Making Movies, On Location

As you can see, my transition to coked out LA greaseball is complete.

On Friday I went to see Mike’s band play at a bar in Old Town called the Ash Street Saloon. When I got there, a pop punk trio was up onstage – two heavily tattooed, almost certainly lesbian girls clawing away at electric guitars and a more ordinary looking male drummer who seemed almost shocked and confused about where he was and what he was doing.

The girls were screaming out a brash cover of Joan Jett’s cover of Tommy James and the Shondells’ ‘Crimson and Clover.’ The crowd – a dozen or so classic punk types with mohawks, tattoos, and sleeveless leather jackets, along with one guy in black skinny jeans, tuxedo top, and a bowler hat – were listlessly swaying and flailing their arms to the music in an oh-so-cool fashion. Voodoo Doughnut was right around the corner, and some of the punks were munching on bacon maple bars.

I realize now that in a few days, when I tell people I’m from Portland, Oregon, they’re going to think that every night of my life was exactly like this.

I’ve lived in Oregon for my entire life – save for an embarrassing six year stint in Washington which we will not discuss – and all of a sudden I’ve been getting my head around the idea that for the first time ever I’m going to be living in a place where everyone around me doesn’t know who John Kitzhaber is or why this picture is laughable and makes no damn sense.

A couple of days ago I was talking on the phone to someone from LA who had never been to Oregon. We were making small talk:

“The A/C at my office went out this week, and it’s been super hot down here so we’re all dying.” She sighed.

“God, that probably sucks. Yeah, it’s been really hot in Portland all week too – I guess it’s just hot all up and down the West Coast.” I replied.

“Really?” She asked, before saying, in all seriousness: “It’s hot in Portland? I figured it’d be cool and rainy up there or something.”

And I caught myself laughing. Because pretty much everybody I talk to on a regular basis knows that Oregon is three-quarters desert, and all of them have experienced one of those terrible midsummer weeks where it’s 300 degrees in the shade and there’s more pollen in the air than air – although I knew that lots of people thought that Oregon was just trees, rain, and assisted suicide, this was my first time meeting one.

Nothing better cements the idea that you’re leaving home than the acute understanding that your home is a place that most other people have, at best, a cursory knowledge of. Most Angelinos probably know about as much about Oregon as they do about New Hampshire, and I don’t know about you, but I’d forgotten that New Hampshire existed until I wrote this sentence. Is Oregon equally forgettable?

Oregon, home of the Oregon State Fair. The checkout room. Alexander coming to school dressed as Chewbacca. Duck football. The Prom Night Disaster. Writers. The state solo contest. Getting home from LA last September and seeing my new roommates sprint out of the house to group hug me. Speech and debate championships. Cape Lookout with The Ex Girlfriend. Spanish. Yelling at the dog. Girlfriend Is Better, not. The Oregon Daily Emerald. Cleaning up dog piss. Thinking I had meningitis. Fred Meyer. My funeral party. Mice. Thinking I had appendicitis. J331. Getting lost in Beaverton. These experiences and about a billion others made up my life in Oregon, a place that I’m leaving behind in approximately twelve hours.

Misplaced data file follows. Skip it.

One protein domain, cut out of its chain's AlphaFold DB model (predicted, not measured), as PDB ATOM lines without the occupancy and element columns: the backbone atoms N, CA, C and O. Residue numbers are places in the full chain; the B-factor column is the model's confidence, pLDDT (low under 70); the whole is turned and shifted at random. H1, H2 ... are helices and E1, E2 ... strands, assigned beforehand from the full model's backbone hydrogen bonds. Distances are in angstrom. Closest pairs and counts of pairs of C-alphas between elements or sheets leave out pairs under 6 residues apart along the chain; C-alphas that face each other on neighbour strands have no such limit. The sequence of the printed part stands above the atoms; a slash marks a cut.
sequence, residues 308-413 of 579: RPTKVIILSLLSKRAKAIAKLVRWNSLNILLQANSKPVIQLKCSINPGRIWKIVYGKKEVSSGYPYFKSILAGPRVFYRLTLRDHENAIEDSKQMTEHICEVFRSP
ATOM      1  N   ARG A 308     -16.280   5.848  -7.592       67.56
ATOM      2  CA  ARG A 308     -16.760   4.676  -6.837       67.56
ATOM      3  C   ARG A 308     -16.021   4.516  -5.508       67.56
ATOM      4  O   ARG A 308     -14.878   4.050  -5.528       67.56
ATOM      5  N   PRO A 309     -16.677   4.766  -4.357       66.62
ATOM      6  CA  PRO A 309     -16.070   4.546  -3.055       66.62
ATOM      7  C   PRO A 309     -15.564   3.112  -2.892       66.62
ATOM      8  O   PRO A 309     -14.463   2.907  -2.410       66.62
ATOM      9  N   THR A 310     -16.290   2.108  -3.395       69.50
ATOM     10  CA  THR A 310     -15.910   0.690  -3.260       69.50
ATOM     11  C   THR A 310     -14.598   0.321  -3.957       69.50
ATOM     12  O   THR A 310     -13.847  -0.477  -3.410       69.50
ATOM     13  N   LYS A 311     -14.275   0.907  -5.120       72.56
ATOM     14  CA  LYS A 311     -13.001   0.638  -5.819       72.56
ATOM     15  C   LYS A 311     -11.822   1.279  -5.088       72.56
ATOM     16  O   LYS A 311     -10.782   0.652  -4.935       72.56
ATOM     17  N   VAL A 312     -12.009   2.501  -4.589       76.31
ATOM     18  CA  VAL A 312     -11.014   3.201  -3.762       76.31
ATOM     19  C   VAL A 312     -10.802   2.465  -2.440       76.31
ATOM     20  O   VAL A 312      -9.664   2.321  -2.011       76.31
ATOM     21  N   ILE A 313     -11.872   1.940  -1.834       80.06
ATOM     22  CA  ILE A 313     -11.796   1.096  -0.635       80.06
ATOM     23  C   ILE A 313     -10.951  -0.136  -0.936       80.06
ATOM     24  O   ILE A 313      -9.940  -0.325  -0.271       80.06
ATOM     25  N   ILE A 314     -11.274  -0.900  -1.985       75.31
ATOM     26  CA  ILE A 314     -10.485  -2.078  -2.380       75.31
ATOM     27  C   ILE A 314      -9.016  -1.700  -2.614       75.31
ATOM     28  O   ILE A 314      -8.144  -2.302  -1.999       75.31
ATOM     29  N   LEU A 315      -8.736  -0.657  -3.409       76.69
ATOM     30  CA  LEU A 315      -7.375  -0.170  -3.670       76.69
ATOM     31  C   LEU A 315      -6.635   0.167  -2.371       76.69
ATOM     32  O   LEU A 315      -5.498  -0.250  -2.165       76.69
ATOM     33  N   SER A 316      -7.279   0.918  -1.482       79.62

Mom came in as I was writing this and we had the sort of tearful, emotionally charged hug that happens when a gigantic mama’s boy is about to leave home.

“Sad, or excited?” I asked her.

“Yes.” She said.

“Yeah, me too.”

I’m sad because I’m leaving a state that scientists agree is better than all other states anywhere else – especially Idaho. I’m sad because I hate pumping my own gas. I’m sad because I’ll miss Burgerville. I’m sad because I’m leaving behind a raft of friends, family, bandmates, artists, musicians, writers, Airsoft sharpshooters, gingers, Jewish people, architects, and future presidents, among others.

If you believe nothing else I’ve ever written in my life, at least believe this: I would rather be with you people than the finest people on Earth.

I’m excited because everything that’s ever inspired or interested me in my life is common to the point of being boring in Los Angeles. I’ve wanted to write stories since I was four. I’ve wanted to write movies since I saw Fargo in eighth grade. And now I’m moving to a city built on stories and movies. Also, Christina Hendricks lives there.

If ever I’ve said a scornful thing about people who graduate from college and live in their hometown for years despite dreaming about something bigger, I apologize – this shit is hard for me on an emotional, logistical, and physical level, and I’m a white upper middle class 22 year old man with no family to support. Venturing into the world to make a name for yourself looks glamorous on paper and in Star Wars, but in reality it’s an unpleasant, awkward, and at times heartbreaking experience to start that journey.

I’m not going through all this because I’m especially tough or courageous or any more ambitious than the next person. I’m doing it because with the exception of methamphetamines or an unprotected sex tour of Sub-Saharan Africa, I’d much rather regret doing something than not doing something, and this is the one time in my life when I really have the opportunity to completely fuck this thing up and only wind up hurting myself. (I don’t plan on having that happen.)

It’s difficult to come up with an appropriately climactic ending for this, but the fact is that tonight really isn’t the end of anything, nor is it the beginning of anything else. It’s just another Sunday in America, and I look forward to talking to all of you on Wednesday.

Truman Capps directs you here.